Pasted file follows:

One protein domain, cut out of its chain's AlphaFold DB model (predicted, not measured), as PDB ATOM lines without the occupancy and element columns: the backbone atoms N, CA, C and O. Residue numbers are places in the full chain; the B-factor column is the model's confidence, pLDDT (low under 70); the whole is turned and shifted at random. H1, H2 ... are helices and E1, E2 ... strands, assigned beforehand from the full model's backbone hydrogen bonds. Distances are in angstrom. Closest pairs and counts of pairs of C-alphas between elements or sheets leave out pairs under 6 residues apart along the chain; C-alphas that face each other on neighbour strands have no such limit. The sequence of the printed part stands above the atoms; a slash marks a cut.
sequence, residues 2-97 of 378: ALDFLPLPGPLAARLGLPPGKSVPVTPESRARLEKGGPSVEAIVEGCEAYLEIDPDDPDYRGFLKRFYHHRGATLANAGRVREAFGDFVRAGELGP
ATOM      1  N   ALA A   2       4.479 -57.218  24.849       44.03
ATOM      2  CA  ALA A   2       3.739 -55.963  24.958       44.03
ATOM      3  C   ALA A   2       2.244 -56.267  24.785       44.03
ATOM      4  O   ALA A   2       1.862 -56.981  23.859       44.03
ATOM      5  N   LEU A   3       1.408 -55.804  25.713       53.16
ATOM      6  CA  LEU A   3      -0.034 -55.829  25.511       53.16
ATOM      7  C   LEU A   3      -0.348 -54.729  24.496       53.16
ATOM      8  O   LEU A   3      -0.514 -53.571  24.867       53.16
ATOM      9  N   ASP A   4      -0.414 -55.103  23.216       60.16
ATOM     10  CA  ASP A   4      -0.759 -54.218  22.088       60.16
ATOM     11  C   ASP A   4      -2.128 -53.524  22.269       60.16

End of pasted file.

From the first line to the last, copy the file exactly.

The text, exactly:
One protein domain, cut out of its chain's AlphaFold DB model (predicted, not measured), as PDB ATOM lines without the occupancy and element columns: the backbone atoms N, CA, C and O. Residue numbers are places in the full chain; the B-factor column is the model's confidence, pLDDT (low under 70); the whole is turned and shifted at random. H1, H2 ... are helices and E1, E2 ... strands, assigned beforehand from the full model's backbone hydrogen bonds. Distances are in angstrom. Closest pairs and counts of pairs of C-alphas between elements or sheets leave out pairs under 6 residues apart along the chain; C-alphas that face each other on neighbour strands have no such limit. The sequence of the printed part stands above the atoms; a slash marks a cut.
sequence, residues 2-97 of 378: ALDFLPLPGPLAARLGLPPGKSVPVTPESRARLEKGGPSVEAIVEGCEAYLEIDPDDPDYRGFLKRFYHHRGATLANAGRVREAFGDFVRAGELGP
ATOM      1  N   ALA A   2       4.479 -57.218  24.849       44.03
ATOM      2  CA  ALA A   2       3.739 -55.963  24.958       44.03
ATOM      3  C   ALA A   2       2.244 -56.267  24.785       44.03
ATOM      4  O   ALA A   2       1.862 -56.981  23.859       44.03
ATOM      5  N   LEU A   3       1.408 -55.804  25.713       53.16
ATOM      6  CA  LEU A   3      -0.034 -55.829  25.511       53.16
ATOM      7  C   LEU A   3      -0.348 -54.729  24.496       53.16
ATOM      8  O   LEU A   3      -0.514 -53.571  24.867       53.16
ATOM      9  N   ASP A   4      -0.414 -55.103  23.216       60.16
ATOM     10  CA  ASP A   4      -0.759 -54.218  22.088       60.16
ATOM     11  C   ASP A   4      -2.128 -53.524  22.269       60.16